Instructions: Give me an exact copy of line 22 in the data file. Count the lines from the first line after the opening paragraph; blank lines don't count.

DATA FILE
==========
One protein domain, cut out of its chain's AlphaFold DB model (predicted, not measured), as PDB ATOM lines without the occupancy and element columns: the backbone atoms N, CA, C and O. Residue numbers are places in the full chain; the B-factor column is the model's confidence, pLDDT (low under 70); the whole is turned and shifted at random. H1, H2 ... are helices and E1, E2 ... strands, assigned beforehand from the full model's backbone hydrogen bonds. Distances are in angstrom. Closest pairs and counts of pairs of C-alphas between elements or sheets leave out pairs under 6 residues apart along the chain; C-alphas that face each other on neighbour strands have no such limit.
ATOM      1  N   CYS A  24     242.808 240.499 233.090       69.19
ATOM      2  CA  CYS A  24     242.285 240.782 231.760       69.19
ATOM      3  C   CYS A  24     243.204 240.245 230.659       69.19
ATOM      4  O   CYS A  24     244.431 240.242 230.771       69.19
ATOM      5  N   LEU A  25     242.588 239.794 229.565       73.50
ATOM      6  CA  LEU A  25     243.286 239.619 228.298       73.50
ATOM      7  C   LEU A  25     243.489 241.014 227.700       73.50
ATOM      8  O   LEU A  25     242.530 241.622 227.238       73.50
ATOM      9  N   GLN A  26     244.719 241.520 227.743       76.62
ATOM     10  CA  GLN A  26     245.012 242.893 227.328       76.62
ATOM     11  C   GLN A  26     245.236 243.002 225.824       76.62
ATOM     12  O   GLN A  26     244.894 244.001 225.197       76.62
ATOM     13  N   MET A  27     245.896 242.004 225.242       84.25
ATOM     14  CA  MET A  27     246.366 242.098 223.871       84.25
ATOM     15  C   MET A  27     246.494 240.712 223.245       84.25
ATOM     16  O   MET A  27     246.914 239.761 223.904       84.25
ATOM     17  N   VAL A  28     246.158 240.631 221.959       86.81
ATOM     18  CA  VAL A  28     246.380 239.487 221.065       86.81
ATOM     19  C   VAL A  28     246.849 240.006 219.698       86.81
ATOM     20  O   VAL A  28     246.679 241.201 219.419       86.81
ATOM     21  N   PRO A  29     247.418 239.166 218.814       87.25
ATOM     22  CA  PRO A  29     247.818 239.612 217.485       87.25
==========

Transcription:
ATOM     22  CA  PRO A  29     247.818 239.612 217.485       87.25